A reconstruction of an Arab dromon-shūnī
The shūnī was a general classificatory name for an Arab galley though it is often referred to as a type on its own. Her equivalent was the Byzantine dromon.
The real name of Konstans II (641–68) was Flavios Herakleios, but he was crowned as Constantine and he used that name on his coins. The new emperor, probably because of his youth, was universally known by the nickname of Konstans. During the early part of his reign the Senate exercised unusual power, but by the time he was 18 or so he ruled in his own name and began to take the field himself in command of his troops.
Naturally the first concern of the emperor was the Arab threat, and Konstans devised an aggressive policy, urging his soldiers on with remembrance of the victories of Constantine, the first Christian emperor. Unfortunately for the emperor, the Arabs were increasingly better organized, and in Muawiya, the governor of Syria and then first Umayyad caliph (661–80), they had a leader who devised a carefully thought-out plan to conquer the Byzantine Empire. In 647 he began to make annual raids into Asia Minor. Muawiya was tolerant of Christians and he made use of Byzantine administrators and craftsmen, most notably to help with the construction of a fleet with which he sought to challenge Byzantine naval superiority and strike deep into the heart of the empire. Thus, Muawiya captured Cyprus (649), Rhodes (654), and Kos (654), challenging the Byzantines for control of the southern coast of Asia Minor. Interestingly enough, the Arabs were not able to hold Cyprus, and from this time until the middle of the tenth century Cyprus remained a “condominium” in which both Arabs and the Byzantine officials exercised authority and from which neither power was supposed to launch an attack on the other. This interesting arrangement was probably not unique in this period and indicates the ability of Byzantines and Arabs to interact in a less than hostile way.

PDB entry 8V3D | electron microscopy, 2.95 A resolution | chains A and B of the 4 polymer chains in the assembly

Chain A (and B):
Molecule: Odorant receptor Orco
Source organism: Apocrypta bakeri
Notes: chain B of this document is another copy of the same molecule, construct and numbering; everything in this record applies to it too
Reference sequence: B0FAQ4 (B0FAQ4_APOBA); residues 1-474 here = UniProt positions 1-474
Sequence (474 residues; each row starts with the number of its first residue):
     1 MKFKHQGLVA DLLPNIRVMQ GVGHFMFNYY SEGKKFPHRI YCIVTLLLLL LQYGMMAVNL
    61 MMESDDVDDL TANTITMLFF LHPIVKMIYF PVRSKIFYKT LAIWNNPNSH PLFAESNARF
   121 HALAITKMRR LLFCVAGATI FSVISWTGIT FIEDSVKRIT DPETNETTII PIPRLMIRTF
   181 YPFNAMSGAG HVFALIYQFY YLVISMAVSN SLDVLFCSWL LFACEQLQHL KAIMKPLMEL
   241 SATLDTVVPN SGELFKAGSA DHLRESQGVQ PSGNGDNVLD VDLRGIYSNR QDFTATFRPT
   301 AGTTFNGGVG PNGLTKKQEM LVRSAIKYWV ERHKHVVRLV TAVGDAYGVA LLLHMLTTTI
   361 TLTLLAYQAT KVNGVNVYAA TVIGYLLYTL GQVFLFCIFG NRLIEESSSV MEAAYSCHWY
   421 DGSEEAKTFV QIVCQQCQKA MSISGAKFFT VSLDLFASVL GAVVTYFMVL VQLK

Konstans II recognized the danger posed by Muawiya’s success at sea, since it meant that the Byzantine heartland of Asia Minor was being caught in the “pincers” of a double threat from the Arabs: attacks by land and a surrounding movement to the south by sea. The emperor organized and personally commanded a fleet that set off to challenge the Arab navy, and the two powers met at the “Battle of the Masts” at Phoenix (modern Finike) in Lycia, off the southern coast of Asia Minor, in 655. The Arabs won a total victory and Konstans barely escaped with his life, disguising himself as an ordinary seaman.